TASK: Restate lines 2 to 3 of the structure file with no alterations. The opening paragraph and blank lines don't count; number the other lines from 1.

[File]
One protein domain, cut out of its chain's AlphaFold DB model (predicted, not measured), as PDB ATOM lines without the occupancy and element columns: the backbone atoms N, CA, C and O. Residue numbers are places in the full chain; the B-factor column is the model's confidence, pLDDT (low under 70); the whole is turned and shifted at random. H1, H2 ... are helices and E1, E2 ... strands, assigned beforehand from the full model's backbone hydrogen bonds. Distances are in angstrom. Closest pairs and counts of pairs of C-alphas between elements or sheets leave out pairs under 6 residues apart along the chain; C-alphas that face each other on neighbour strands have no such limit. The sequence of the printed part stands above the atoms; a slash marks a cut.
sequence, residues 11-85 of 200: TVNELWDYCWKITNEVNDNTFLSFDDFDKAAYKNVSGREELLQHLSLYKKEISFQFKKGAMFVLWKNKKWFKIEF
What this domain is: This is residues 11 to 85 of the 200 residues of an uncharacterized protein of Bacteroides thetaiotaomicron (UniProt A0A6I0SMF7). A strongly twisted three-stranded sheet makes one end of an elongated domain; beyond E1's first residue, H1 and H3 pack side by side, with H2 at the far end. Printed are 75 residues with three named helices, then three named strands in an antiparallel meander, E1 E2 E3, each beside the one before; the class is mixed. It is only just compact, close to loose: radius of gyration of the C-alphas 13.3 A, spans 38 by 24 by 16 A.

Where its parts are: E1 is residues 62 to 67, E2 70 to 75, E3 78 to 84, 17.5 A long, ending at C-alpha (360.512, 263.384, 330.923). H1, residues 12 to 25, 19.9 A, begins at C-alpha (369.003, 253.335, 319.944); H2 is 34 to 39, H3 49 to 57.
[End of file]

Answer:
What this domain is: This is residues 11 to 85 of the 200 residues of an uncharacterized protein of Bacteroides thetaiotaomicron (UniProt A0A6I0SMF7). A strongly twisted three-stranded sheet makes one end of an elongated domain; beyond E1's first residue, H1 and H3 pack side by side, with H2 at the far end. Printed are 75 residues with three named helices, then three named strands in an antiparallel meander, E1 E2 E3, each beside the one before; the class is mixed. It is only just compact, close to loose: radius of gyration of the C-alphas 13.3 A, spans 38 by 24 by 16 A.

Where its parts are: E1 is residues 62 to 67, E2 70 to 75, E3 78 to 84, 17.5 A long, ending at C-alpha (360.512, 263.384, 330.923). H1, residues 12 to 25, 19.9 A, begins at C-alpha (369.003, 253.335, 319.944); H2 is 34 to 39, H3 49 to 57.